There are three primary testing technologies that cannabis and hemp testing labs can utilize to perform cannabinoid content analysis (potency analysis), at a commercial scale: HPLC, LC/MS, and Fourier transform infrared spectroscopy (FT-IR). Each of these technologies has merits and is suitable for specific use cases. Let us consider each in turn.


How does it work?Figure 1. 1260 Infinity II Prime LC

HPLC systems with ultraviolet (UV) detectors are the most commonly used equipment for potency testing in commercial cannabis and hemp laboratories.

How does it work? Chromatography simply means ‘separation'. Chromatography involves separating the mixture of cannabinoids in a sample. The amount of each cannabinoid is determined by shining UV light on the separated compounds. Each cannabinoid absorbs the UV light to a different extent depending on its concentration. Therefore, the quantity of each cannabinoid within the sample can be determined by measuring how much UV light is absorbed.

HPLC is ideal for commercial-grade labs in start-up, production, and expansion stages. With this type of testing equipment, labs can achieve high throughput potency analysis of cannabis, hemp or cannabinoids derived from oils and concentrates. With a bench footprint as small as 2 square feet, an HPLC is a compact piece of laboratory equipment. This technique produces replicable results and can identify cannabinoids within 5 to 20 minutes.


1260 Infinity II Prime LC/MSD iQ SystemeFigure 2. 1260 Infinity II Prime LC/MSD iQ Systeme

LC/MS is used for cannabis and hemp potency testing in scenarios when identification is critical. Mass spectrometry provides an added level of confidence and delivers results by accurately separating and measuring the mass of different molecules within a sample. Since molecules can be identified by their mass, LC/MS provides highly selective, quantitative results.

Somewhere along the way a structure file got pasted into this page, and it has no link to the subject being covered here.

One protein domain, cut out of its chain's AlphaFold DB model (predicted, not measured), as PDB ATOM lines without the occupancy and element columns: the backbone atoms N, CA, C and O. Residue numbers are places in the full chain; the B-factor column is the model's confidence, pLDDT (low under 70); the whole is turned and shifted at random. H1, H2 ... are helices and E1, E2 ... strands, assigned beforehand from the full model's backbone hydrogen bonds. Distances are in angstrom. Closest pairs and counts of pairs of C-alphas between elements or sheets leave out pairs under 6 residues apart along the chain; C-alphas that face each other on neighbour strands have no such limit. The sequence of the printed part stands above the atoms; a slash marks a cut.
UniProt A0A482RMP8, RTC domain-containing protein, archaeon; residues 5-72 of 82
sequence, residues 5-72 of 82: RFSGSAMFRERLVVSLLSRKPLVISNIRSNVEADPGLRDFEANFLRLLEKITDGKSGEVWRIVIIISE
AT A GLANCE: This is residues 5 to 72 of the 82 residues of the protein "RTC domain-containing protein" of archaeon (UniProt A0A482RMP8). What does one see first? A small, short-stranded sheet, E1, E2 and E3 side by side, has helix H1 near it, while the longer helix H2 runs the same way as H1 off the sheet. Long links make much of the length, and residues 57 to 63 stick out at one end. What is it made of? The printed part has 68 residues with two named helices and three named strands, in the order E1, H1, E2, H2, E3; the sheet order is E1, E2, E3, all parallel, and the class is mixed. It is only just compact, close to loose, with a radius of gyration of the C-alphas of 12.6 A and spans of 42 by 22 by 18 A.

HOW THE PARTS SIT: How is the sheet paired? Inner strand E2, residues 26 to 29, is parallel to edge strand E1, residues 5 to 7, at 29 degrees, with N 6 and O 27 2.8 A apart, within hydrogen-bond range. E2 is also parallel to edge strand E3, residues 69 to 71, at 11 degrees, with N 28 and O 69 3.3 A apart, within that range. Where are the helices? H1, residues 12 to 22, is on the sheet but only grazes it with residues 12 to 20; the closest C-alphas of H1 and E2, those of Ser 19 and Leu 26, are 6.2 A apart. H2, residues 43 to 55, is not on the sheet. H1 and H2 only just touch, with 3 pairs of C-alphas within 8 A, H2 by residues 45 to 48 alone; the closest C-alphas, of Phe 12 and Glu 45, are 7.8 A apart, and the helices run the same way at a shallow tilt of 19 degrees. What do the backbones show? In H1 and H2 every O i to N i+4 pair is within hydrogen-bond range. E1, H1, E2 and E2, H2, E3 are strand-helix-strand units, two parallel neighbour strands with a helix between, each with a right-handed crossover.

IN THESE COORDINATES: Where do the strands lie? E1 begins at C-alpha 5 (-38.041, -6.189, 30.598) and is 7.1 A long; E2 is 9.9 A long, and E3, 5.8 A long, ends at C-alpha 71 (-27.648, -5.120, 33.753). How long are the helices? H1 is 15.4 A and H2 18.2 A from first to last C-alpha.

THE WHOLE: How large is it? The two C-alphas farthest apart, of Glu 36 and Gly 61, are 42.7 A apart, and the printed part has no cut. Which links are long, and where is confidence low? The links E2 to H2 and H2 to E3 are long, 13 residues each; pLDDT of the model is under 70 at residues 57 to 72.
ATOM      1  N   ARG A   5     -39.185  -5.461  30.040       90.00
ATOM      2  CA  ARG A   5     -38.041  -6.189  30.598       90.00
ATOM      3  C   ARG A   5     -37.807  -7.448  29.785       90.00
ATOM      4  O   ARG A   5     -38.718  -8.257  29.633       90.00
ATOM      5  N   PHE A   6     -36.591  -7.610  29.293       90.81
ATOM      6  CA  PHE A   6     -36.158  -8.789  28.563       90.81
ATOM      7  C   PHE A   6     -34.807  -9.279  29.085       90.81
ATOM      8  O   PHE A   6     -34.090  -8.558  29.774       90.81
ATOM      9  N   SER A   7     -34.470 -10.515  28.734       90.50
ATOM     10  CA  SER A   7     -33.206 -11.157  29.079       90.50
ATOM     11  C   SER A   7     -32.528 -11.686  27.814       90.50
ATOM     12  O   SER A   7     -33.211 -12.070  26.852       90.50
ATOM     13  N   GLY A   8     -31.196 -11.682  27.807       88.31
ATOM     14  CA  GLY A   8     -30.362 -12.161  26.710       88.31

How does it work? An LC/MS system consists of an HPLC identical to that described above but instead of a non-selective UV detector, the detector is a mass spectrometer (MS). MS is a highly sensitive and selective scale that identifies and weighs molecular ions. MS can mitigate chemical interferences and is quantitatively more sensitive than UV.

LC/MS is the most sensitive and selective testing methodology available on a commercial scale. It delivers accurate results on samples in complex matrices, enabling cannabis and hemp testing labs to identify unique molecular features. Hence, LC/MS is well suited for not only regulatory potency testing but also forensics, criminalistics, and research.


Agilent Cary 630 FTIR instrument with ATR sampling accessory attached.  Figure 3. Agilent Cary 630 FTIR instrument with ATR sampling accessory attached.

FT-IR is a well-established analytical technique that can deliver quantitative and semiquantitative information about the cannabinoid content in a sample. It has a small form factor that makes it transportable for both laboratory and field work.

How does it work? FT-IR involves the transmission of infrared energy through a refined sample like an oil or concentrate. Generally, FT-IR is not used with chromatography, so the "picture" obtained in the analysis is a composite of all the molecules in a sample. To obtain quantitative information, the laboratory must build a calibration and identification model to determine the amounts of each cannabinoid in the sample.

FT-IR is a quick and simple technique for use on a ‘clean matrix' sample such as a powder or a liquid. It requires little to no sample preparation and enables labs to identify the cannabinoid content that includes the four major cannabinoids such as including THC in under a minute. A FT-IR system has a portable form factor and is relatively inexpensive to set up.

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